Geomagnetic Latitude


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geomagnetic latitude

[¦jē·ō·mag¦ned·ik ′lad·ə‚tüd]
(geophysics)
The magnetic latitude that a location would have if the field of the earth were to be replaced by a dipole field closely approximating it.

Latitude, Geomagnetic

 

the angle ϕ, which is the complement (to 90°) of the angle formed by the axis of a uniformly magnetized earth (the axis of the earth’s magnetic dipole) and a radius vector drawn from the center of the earth to a given point on its surface. Geomagnetic latitude ranges from +90° at the geomagnetic pole in the northern hemisphere to –90° at the pole in the southern hemisphere.

The concept of geomagnetic latitude is used in studying various geophysical phenomena. However, for detailed investigations of the latitudinal distribution of the aurora borealis, magnetic and ionospheric disturbances, the absorption of cosmic radiation, and similar phenomena, the concept of corrected geomagnetic latitude is used. Its calculation considers both the dipole members and the higher terms in the expansion of the earth’s potential in a series of spherical harmonics. (SeeTERRESTRIAL MAGNETISM.)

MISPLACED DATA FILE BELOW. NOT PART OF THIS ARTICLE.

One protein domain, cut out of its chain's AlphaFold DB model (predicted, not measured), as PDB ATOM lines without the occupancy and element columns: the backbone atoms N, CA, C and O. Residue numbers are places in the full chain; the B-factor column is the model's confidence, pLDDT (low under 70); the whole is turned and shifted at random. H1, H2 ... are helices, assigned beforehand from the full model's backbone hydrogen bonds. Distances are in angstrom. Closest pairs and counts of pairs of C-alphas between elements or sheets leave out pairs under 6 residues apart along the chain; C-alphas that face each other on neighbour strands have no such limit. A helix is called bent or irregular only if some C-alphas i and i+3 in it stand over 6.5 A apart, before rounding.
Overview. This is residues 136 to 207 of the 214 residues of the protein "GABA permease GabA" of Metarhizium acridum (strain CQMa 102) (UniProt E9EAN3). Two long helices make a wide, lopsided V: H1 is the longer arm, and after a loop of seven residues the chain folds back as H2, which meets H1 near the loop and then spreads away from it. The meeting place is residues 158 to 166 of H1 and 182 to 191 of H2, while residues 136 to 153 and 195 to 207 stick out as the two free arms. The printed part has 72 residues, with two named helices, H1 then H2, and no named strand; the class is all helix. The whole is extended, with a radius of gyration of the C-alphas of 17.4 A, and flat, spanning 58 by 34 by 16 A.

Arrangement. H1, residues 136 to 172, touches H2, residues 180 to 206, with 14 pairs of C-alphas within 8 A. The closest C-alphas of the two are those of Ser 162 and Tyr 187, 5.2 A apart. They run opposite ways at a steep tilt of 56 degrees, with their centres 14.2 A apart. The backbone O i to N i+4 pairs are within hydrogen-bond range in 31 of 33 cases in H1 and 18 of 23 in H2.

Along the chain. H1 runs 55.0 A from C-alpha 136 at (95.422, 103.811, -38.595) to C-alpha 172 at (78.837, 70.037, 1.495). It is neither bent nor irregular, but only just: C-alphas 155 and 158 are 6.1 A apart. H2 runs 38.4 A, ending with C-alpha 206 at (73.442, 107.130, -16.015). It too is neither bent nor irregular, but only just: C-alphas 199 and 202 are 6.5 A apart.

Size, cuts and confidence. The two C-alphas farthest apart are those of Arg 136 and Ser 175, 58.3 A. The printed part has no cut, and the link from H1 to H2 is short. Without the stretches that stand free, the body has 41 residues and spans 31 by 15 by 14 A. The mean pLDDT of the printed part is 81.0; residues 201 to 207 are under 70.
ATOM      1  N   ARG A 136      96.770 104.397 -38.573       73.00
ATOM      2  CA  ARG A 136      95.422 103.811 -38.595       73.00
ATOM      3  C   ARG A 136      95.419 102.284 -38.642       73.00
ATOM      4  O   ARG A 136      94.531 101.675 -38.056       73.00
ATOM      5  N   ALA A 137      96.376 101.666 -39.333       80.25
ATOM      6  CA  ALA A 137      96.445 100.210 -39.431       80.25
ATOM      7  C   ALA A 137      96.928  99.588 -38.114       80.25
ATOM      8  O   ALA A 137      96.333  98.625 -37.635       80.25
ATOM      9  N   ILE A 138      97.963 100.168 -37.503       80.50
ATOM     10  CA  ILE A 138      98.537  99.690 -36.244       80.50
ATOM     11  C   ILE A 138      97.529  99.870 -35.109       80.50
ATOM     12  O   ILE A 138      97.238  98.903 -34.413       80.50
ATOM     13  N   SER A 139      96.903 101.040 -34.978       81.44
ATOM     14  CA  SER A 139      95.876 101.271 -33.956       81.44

REFERENCE

Akasafu, S. I., and S. Chapman. Solnechno-zemnaia fizika, part 1. Moscow, 1974. (Translated from English.)
References in periodicals archive ?
For scaling according to Dunai (2001), the inclination is calculated from geomagnetic latitude by the GAD formula tan(I) = 2 tan ([L.
The retained variables in the regression model are the magnetic inclination, the geomagnetic latitude and the total field.
The manual helps with explanations of the various data sets, but to make the software friendlier to nonexperts, it features "activity models" that predict visible auroras for three geomagnetic latitude zones: high, middle, and low.